"I didn't get into surfing in Maine," explains filmmaker Corey McLean, who directed the film Havana Libre about a group of wave riders fighting Cuba's surf prohibition. "I learned in the Caribbean, and then when I moved out here [to California], I was just kind of hooked on it."
Havana Libre follows two Cuban surfers, Frank and Yaya, through years of ups and downs that happened to coincide with landmark changes in U.S.-Cuba relations. Venice Beach-based Makewild Films, started by McLean with friends from his home state of Maine, captured timeless footage that tells the story of social, political and personal change through surfing. The award-winning filmmakers, who just released The Cuba Unknown photo book, plan to premiere Havana Libre later this year. PRØHBTD, which previously worked with Makewild Films on Cuba's tattooing prohibition, spoke with McLean about the forthcoming surf documentary.
How did Havana Libre come together?
I went down to Cuba on a whim and fell into this group of surfers who started showing me the country. As they started to share little tidbits of their culture and surf scene, it became clear that there was a story, and they were eager to tell it because there were rarely people who wanted to listen to it. When we went back, we wanted to make this film about how they don't have [surf] resources and how it is quasi-illegal, but it really became this exploration of surfing as an expression of independence and freedom and escape. It's the personal story of being young in Cuba, and surfing provided the means to tell it.
Is surfing prohibited, is it a gray area, or is it just a way for the police to shake people down who try to express themselves?
It's a gray area that requires some context. In Cuba, you can do pretty much what you want unless someone says you can't. There's a list of things that the government approves, and if it's not on that list, it's not explicitly illegal, but the government can decide when it wants to deem it illegal. That's not just with surfing. For example, I did the tattooing piece for PRØHBTD. Tattooing is illegal in Cuba and not because they slapped a sticker on the wall that says nobody can have tattoos. The government basically said, "We haven't given you a permit to make tattoos, so we can show up and confiscate all your gear." Those guys have gone through a lot as well, same as rock climbing.
[Government officials were] suspicious of groups of young men getting together in the mountains because it looked too familiar to the Revolution. It was the same thing. They were like, "Okay, if you want to keep doing what you're doing, you need to get permits from us," but there is no way to get a permit.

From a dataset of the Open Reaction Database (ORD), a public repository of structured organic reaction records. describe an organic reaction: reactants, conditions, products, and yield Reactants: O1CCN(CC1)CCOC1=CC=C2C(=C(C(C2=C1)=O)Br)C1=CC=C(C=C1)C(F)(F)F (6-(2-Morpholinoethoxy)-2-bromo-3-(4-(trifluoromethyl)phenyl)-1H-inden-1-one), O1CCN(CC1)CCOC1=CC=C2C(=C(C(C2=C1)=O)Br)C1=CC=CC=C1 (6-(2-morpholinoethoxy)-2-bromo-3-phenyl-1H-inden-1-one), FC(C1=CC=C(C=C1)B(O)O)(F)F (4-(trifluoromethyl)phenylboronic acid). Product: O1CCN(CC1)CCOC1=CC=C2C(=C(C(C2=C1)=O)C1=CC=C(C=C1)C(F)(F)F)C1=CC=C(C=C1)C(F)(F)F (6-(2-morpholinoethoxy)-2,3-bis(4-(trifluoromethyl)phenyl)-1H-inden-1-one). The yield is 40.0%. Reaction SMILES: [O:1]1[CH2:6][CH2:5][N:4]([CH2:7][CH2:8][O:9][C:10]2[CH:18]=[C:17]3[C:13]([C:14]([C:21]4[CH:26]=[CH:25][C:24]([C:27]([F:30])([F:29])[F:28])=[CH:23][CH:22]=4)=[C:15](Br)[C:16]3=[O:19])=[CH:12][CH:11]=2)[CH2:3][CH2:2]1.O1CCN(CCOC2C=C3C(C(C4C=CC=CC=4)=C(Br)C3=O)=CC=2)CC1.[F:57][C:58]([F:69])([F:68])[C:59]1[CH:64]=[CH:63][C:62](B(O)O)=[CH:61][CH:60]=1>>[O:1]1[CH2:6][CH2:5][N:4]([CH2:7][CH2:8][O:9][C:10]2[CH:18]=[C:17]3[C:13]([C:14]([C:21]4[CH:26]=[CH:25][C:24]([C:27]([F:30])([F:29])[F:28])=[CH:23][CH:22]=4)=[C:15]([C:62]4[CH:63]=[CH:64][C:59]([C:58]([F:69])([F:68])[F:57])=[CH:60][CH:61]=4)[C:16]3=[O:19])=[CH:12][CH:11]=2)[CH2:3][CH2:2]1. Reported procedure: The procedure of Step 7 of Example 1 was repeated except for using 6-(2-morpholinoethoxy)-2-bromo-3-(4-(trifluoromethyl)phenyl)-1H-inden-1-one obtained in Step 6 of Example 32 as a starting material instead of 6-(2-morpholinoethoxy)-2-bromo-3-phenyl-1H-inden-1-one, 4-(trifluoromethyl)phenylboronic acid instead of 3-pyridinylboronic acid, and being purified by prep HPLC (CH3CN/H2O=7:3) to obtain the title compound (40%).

With surfing, it was a little bit different. Surfing came about in Cuba around the same time the Soviet Union fell. The Soviet Union supported a lot of the Cuban economy, and when it fell, Cuba found itself in this really dark economic place. During that time, the U.S. had a policy that said any Cuban who stepped foot on American soil was considered a citizen, so thousands and thousands of Cubans fled by boat and raft to America. This is around the same time people were discovering surfing, so they'd get in the water, and the cops would stop them, take their boards and arrest them for trying to travel to Florida.
There were a lot of really weird things that happened around surfing. There was this weird documentary that Cuba put together about how the CIA was trying to sneak in satellites through surfboards. Obviously that impacted the progress of the sport. It's a very strange socio-political story that's unusual for surfing.
Would the surfers be considered outliers, or are they part of a movement of young people trying to rebel or seek independence at their own risk?
The surfing community is pretty small, but it is part of a broader counter-cultural movement. That's one of the most inspiring things—it's skateboarders, musicians, artists, the tattoo culture—everybody is pursuing these fringe activities. They tend to fall into the same circle, and it's amazing to see how they progress all of these dreams without permission. It's similar to the rock n' roll revolution that we had here in the '60s, only it's happening now. In some ways, when people call Cuba a time capsule, they're moving through these cycles that the rest of the world went through decades earlier.
To what extent do you think self-expression affects change and at what rate?
It's definitely changing the mindset of the youngest generation, but as far as real change, it's hard to say. Cuba is led in a pretty old-school way, and for the most part, media exposure is a huge element. There's not the same ability to broadly broadcast your message. That's why it stays counter-cultural, and it's really just in Havana. Most of the other places don't really have the same access. They don't have the same internet exposure to outsiders, so it really is this tight core group. It's one of those things where you see it, and you know that change is inevitable, but it's hard to see anything direct.
When you were filming, several of the Cuban citizens you followed got surf visas. Can you tell me about this?
We had been filming with [the Cuban surfers] for about two years, on and off. One of the characters, Yaya [Guerrero], is the only female surfer in Cuba, and she's probably the first. Yaya inspired a lot of other girls to surf, and she's been the pioneer trying to make the sport legal. Without the government putting their stamp of approval on it, they can't surf risk-free. They can't import any materials. They are not allowed to compete in anything outside the country. They're pretty much not allowed to do much of anything except get in the water, and even that's dicey.